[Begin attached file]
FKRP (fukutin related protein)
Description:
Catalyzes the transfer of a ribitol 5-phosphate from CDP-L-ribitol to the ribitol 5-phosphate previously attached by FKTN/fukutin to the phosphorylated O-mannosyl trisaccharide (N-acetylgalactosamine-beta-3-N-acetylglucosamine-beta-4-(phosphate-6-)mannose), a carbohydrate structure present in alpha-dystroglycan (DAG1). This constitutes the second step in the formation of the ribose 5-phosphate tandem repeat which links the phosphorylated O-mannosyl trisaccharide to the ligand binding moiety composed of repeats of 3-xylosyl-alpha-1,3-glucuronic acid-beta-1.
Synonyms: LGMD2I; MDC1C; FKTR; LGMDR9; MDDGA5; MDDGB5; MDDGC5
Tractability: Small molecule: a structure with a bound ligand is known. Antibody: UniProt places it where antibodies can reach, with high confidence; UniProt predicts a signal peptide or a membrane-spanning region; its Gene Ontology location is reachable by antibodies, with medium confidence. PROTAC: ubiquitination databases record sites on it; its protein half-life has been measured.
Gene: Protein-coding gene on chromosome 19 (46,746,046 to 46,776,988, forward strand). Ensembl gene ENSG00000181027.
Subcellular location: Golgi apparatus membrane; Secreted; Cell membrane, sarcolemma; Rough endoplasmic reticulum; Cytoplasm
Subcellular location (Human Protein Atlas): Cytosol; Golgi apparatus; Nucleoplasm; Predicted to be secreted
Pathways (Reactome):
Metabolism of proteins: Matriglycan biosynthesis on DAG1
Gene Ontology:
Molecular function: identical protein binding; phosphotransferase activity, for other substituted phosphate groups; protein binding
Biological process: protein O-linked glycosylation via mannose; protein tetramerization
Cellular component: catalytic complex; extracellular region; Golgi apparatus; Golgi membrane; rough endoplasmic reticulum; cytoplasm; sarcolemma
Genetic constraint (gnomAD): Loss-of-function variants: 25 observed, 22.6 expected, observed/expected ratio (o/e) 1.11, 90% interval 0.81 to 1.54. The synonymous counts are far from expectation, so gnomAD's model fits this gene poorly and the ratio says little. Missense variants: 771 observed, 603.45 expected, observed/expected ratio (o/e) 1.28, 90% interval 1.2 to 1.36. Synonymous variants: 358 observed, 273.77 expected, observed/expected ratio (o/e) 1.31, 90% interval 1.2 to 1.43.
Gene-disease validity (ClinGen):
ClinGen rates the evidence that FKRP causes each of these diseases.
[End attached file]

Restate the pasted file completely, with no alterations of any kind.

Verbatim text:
FKRP (fukutin related protein)
Description:
Catalyzes the transfer of a ribitol 5-phosphate from CDP-L-ribitol to the ribitol 5-phosphate previously attached by FKTN/fukutin to the phosphorylated O-mannosyl trisaccharide (N-acetylgalactosamine-beta-3-N-acetylglucosamine-beta-4-(phosphate-6-)mannose), a carbohydrate structure present in alpha-dystroglycan (DAG1). This constitutes the second step in the formation of the ribose 5-phosphate tandem repeat which links the phosphorylated O-mannosyl trisaccharide to the ligand binding moiety composed of repeats of 3-xylosyl-alpha-1,3-glucuronic acid-beta-1.
Synonyms: LGMD2I; MDC1C; FKTR; LGMDR9; MDDGA5; MDDGB5; MDDGC5
Tractability: Small molecule: a structure with a bound ligand is known. Antibody: UniProt places it where antibodies can reach, with high confidence; UniProt predicts a signal peptide or a membrane-spanning region; its Gene Ontology location is reachable by antibodies, with medium confidence. PROTAC: ubiquitination databases record sites on it; its protein half-life has been measured.
Gene: Protein-coding gene on chromosome 19 (46,746,046 to 46,776,988, forward strand). Ensembl gene ENSG00000181027.
Subcellular location: Golgi apparatus membrane; Secreted; Cell membrane, sarcolemma; Rough endoplasmic reticulum; Cytoplasm
Subcellular location (Human Protein Atlas): Cytosol; Golgi apparatus; Nucleoplasm; Predicted to be secreted
Pathways (Reactome):
Metabolism of proteins: Matriglycan biosynthesis on DAG1
Gene Ontology:
Molecular function: identical protein binding; phosphotransferase activity, for other substituted phosphate groups; protein binding
Biological process: protein O-linked glycosylation via mannose; protein tetramerization
Cellular component: catalytic complex; extracellular region; Golgi apparatus; Golgi membrane; rough endoplasmic reticulum; cytoplasm; sarcolemma
Genetic constraint (gnomAD): Loss-of-function variants: 25 observed, 22.6 expected, observed/expected ratio (o/e) 1.11, 90% interval 0.81 to 1.54. The synonymous counts are far from expectation, so gnomAD's model fits this gene poorly and the ratio says little. Missense variants: 771 observed, 603.45 expected, observed/expected ratio (o/e) 1.28, 90% interval 1.2 to 1.36. Synonymous variants: 358 observed, 273.77 expected, observed/expected ratio (o/e) 1.31, 90% interval 1.2 to 1.43.
Gene-disease validity (ClinGen):
ClinGen rates the evidence that FKRP causes each of these diseases.